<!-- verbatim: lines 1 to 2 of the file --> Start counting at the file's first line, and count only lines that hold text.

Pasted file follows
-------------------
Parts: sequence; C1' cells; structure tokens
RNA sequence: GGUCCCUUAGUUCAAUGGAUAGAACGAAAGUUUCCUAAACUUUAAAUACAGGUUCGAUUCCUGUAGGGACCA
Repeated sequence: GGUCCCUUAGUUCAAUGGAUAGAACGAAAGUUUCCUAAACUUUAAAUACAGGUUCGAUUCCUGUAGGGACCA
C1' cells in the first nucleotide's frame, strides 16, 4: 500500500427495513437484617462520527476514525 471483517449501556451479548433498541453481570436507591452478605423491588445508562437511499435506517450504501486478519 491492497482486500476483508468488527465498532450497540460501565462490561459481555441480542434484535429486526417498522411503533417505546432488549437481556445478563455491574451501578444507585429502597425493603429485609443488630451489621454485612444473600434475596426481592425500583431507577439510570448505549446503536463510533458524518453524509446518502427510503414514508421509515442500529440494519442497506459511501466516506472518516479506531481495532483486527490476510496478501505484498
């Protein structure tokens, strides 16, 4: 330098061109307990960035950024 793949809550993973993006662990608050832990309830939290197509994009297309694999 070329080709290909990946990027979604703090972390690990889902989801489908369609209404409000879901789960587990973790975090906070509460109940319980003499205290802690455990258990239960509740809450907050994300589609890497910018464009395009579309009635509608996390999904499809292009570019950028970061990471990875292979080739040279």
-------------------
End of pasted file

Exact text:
Parts: sequence; C1' cells; structure tokens
RNA sequence: GGUCCCUUAGUUCAAUGGAUAGAACGAAAGUUUCCUAAACUUUAAAUACAGGUUCGAUUCCUGUAGGGACCA